`#!/usr/bin/python2.4 -tt# Copyright 2010 Google Inc.# Licensed under the Apache License, Version 2.0# http://www.apache.org/licenses/LICENSE-2.0# Google's Python Class# http://code.google.com/edu/languages/google-python-class/# Additional basic string exercises# D. verbing# Given a string, if its length is at least 3,# add 'ing' to its end.# Unless it already ends in 'ing', in which case# add 'ly' instead.# If the string length is less than 3, leave it unchanged.# Return the resulting string.def verbing(s):  if len(s) >= 3 and s[-3:] != 'ing':    s += 'ing'  elif len(s) >= 3 and s[-3:] == 'ing':    s += 'ly'  return s# E. not_bad# Given a string, find the first appearance of the# substring 'not' and 'bad'. If the 'bad' follows# the 'not', replace the whole 'not'...'bad' substring# with 'good'.# Return the resulting string.# So 'This dinner is not that bad!' yields:# This dinner is good!def not_bad(s):  count = -1  count1 = 0  count2 = 0  wordnot = 'false'  wordbad = 'false'  for x in s:    count += 1    if s[count:count + 3] == 'not':      count1 = count      wordnot = 'true'    if s[count:count + 3] == 'bad':      count2 = count + 3      wordbad = 'true'  if wordnot == 'true' and wordbad == 'true' and count1 < count2:    finalstring = s[:count1] + 'good' + s[count2:]  else:    finalstring = s  return finalstring# F. front_back# Consider dividing a string into two halves.# If the length is even, the front and back halves are the same length.# If the length is odd, we'll say that the extra char goes in the front half.# e.g. 'abcde', the front half is 'abc', the back half 'de'.# Given 2 strings, a and b, return a string of the form#  a-front + b-front + a-back + b-backdef front_back(a, b):  afront = ''  aback = ''  bfront = ''  bback = ''  for x in a:    if len(afront) < len(a)/2 and len(a)%2 == 0:      afront += x    elif len(afront) <= len(a)/2 and len(a)%2 != 0:      afront += x    else:      aback += x  for y in b:    if len(bfront) < len(b)/2 and len(b)%2 == 0:      bfront += y    elif len(bfront) <= len(b)/2 and len(b)%2 != 0:      bfront += y    else:      bback += y  finalstring = afront + bfront + aback + bback  return finalstring# Simple provided test() function used in main() to print# what each function returns vs. what it's supposed to return.def test(got, expected):  if got == expected:    prefix = ' OK '  else:    prefix = '  X '  print '%s got: %s expected: %s' % (prefix, repr(got), repr(expected))# main() calls the above functions with interesting inputs,# using the above test() to check if the result is correct or not.def main():  print 'verbing'  test(verbing('hail'), 'hailing')  test(verbing('swiming'), 'swimingly')  test(verbing('do'), 'do')  print  print 'not_bad'  test(not_bad('This movie is not so bad'), 'This movie is good')  test(not_bad('This dinner is not that bad!'), 'This dinner is good!')  test(not_bad('This tea is not hot'), 'This tea is not hot')  test(not_bad("It's bad yet not"), "It's bad yet not")  print  print 'front_back'  test(front_back('abcd', 'xy'), 'abxcdy')  test(front_back('abcde', 'xyz'), 'abcxydez')  test(front_back('Kitten', 'Donut'), 'KitDontenut')if __name__ == '__main__':  main()`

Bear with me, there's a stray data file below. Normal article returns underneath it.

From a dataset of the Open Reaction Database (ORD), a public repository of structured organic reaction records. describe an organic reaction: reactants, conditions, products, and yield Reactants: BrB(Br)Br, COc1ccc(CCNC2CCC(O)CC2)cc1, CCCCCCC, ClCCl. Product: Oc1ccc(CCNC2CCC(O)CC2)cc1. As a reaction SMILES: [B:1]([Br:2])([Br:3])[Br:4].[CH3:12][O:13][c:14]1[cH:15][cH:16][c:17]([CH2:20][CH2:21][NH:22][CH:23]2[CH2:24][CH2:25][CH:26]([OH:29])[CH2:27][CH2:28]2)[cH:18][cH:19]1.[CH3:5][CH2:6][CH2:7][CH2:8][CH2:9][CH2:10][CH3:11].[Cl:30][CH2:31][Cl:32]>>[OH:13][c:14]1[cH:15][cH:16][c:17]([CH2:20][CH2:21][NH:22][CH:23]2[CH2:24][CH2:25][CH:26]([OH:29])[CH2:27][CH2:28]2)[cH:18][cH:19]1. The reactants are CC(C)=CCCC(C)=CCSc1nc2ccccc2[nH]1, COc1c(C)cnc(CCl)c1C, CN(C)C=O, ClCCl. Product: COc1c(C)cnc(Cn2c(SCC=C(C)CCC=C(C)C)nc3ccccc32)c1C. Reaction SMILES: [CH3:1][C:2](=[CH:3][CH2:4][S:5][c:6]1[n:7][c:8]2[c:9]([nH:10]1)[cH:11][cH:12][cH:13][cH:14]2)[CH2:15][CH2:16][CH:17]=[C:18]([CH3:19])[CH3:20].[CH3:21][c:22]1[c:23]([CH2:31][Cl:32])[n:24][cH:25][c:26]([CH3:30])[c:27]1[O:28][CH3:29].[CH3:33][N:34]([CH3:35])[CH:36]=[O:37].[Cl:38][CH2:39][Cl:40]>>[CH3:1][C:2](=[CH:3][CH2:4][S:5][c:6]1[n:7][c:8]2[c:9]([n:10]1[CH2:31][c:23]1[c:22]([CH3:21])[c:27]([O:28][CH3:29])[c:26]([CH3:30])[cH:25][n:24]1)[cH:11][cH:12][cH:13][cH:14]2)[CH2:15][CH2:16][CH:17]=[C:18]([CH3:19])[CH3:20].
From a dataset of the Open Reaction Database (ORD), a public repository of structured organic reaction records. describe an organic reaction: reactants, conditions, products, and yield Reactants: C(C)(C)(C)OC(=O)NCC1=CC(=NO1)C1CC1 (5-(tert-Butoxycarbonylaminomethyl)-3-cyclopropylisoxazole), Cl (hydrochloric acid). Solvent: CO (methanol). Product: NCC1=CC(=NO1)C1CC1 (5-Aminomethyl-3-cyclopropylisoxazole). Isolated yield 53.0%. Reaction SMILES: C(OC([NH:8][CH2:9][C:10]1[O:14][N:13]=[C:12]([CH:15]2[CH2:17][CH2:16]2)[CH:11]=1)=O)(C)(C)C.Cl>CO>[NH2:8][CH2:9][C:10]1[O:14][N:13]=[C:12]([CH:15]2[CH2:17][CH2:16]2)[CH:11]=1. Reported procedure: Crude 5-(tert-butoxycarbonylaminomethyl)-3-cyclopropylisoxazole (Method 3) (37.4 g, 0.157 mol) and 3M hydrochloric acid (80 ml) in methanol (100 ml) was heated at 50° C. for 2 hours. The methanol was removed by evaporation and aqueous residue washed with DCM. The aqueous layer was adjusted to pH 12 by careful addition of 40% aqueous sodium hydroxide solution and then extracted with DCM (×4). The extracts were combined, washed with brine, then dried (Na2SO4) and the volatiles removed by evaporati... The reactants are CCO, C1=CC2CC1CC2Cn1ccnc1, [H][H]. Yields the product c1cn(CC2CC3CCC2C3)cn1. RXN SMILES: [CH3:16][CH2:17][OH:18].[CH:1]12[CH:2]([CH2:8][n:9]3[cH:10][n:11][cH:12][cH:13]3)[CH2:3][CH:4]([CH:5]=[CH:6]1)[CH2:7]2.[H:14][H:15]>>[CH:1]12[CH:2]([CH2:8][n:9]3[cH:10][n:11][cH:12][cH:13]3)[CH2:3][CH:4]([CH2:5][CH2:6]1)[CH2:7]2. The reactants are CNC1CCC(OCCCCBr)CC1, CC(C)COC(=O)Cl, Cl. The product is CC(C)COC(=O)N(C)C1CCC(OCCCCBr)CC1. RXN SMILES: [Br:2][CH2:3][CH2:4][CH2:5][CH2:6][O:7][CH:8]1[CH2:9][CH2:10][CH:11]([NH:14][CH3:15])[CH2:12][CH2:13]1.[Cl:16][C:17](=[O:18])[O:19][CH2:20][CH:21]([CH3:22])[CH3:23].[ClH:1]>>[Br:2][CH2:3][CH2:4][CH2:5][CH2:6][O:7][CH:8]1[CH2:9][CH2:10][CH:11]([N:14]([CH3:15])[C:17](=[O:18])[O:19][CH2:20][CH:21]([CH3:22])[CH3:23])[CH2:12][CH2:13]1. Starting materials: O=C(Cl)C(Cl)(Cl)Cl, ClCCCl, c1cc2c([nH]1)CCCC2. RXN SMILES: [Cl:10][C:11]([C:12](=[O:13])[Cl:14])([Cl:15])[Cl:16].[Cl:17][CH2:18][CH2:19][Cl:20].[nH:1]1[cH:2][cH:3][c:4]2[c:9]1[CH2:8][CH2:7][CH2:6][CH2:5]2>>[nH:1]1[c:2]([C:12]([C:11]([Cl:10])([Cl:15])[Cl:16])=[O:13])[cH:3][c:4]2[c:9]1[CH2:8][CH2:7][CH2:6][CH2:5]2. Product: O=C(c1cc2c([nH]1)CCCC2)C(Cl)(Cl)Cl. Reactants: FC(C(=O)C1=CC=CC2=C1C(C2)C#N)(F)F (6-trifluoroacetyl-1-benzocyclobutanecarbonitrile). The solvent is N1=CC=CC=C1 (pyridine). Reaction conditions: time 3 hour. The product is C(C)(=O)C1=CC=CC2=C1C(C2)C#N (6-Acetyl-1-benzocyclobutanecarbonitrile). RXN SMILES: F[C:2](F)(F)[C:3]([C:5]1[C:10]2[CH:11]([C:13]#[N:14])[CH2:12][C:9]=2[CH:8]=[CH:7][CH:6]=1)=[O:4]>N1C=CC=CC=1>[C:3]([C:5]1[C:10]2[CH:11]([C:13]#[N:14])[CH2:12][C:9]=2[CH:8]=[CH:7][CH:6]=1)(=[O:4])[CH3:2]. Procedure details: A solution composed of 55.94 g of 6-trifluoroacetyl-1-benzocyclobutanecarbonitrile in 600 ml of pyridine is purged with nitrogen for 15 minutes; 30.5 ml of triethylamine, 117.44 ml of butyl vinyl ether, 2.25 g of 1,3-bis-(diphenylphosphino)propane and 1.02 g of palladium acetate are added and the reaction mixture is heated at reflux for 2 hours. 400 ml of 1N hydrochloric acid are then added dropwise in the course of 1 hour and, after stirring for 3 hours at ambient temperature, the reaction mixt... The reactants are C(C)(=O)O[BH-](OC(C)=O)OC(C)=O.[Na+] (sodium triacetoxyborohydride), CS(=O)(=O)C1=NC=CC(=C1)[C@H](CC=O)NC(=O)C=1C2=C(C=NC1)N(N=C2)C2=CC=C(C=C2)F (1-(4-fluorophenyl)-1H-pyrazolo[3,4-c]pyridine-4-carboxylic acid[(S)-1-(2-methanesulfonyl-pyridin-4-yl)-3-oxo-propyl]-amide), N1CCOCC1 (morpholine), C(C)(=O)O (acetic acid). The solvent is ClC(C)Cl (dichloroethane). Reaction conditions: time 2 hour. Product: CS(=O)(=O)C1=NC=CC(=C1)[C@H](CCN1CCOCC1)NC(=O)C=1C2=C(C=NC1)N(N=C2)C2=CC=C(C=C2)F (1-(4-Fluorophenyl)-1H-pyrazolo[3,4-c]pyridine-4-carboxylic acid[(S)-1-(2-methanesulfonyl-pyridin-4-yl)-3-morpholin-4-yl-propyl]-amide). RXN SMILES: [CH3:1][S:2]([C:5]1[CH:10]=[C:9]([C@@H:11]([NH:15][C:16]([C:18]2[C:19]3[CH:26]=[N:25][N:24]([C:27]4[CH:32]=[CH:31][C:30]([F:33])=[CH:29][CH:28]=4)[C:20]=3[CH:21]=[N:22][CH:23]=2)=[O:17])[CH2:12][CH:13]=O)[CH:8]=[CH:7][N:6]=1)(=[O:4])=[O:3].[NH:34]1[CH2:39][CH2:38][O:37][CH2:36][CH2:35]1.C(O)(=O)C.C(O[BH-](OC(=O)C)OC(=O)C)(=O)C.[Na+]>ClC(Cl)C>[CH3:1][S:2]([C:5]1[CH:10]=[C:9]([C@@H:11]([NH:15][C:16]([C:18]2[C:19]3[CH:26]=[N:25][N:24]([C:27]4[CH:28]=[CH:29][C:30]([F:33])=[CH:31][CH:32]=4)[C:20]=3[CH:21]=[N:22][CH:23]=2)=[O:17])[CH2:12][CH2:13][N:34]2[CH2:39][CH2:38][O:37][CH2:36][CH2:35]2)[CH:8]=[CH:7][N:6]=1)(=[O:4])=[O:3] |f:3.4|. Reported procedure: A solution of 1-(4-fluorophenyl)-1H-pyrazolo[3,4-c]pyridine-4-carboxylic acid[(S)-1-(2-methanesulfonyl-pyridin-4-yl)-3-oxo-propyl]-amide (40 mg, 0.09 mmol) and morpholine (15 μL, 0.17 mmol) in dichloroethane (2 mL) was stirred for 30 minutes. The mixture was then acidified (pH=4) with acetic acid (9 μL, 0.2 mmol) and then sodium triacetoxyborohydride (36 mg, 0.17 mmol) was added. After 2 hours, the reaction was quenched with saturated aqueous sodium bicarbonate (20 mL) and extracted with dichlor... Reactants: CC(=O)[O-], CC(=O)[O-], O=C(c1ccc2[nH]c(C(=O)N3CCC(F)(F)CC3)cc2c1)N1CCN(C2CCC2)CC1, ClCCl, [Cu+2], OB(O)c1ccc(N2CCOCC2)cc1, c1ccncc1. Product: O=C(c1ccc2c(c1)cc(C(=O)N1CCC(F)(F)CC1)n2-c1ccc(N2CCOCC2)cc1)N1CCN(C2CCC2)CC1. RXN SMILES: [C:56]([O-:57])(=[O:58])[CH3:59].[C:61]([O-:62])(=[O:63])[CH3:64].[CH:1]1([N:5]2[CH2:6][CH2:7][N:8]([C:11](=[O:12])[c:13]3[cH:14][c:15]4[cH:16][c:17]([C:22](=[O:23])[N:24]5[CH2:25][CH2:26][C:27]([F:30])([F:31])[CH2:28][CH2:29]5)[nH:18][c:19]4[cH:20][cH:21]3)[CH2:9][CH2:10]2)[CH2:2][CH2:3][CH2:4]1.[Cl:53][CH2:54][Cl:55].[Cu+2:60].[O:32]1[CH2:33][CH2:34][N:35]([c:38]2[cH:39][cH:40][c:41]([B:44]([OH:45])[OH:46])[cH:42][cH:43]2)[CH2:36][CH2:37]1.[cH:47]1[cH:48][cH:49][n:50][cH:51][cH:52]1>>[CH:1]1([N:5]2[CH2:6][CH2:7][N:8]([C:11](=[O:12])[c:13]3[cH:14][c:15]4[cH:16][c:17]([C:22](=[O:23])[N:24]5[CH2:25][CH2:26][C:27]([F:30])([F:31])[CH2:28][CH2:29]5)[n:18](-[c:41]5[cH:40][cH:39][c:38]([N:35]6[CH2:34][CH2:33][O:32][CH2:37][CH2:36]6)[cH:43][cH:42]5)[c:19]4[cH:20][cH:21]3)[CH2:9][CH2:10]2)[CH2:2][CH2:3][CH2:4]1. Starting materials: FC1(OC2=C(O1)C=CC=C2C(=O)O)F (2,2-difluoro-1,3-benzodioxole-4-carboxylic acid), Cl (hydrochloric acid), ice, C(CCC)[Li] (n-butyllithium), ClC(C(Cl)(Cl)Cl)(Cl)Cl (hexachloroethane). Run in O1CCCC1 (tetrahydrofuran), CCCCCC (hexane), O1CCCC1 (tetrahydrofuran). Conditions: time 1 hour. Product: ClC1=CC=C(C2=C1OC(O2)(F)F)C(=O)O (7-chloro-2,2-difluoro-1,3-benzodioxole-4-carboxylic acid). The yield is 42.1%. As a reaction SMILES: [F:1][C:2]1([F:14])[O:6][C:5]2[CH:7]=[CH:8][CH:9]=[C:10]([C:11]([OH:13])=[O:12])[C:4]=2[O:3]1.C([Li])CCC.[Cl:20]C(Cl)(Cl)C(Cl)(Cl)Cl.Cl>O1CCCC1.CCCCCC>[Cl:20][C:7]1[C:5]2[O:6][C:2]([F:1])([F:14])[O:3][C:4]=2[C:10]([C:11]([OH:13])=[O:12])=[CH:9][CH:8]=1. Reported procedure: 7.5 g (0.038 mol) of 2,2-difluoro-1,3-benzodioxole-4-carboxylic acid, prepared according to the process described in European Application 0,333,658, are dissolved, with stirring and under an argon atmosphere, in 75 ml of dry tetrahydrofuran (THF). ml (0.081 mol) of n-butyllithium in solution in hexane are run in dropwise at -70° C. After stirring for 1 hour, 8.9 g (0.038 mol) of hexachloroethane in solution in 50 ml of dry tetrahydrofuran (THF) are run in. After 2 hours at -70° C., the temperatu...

kg-infinite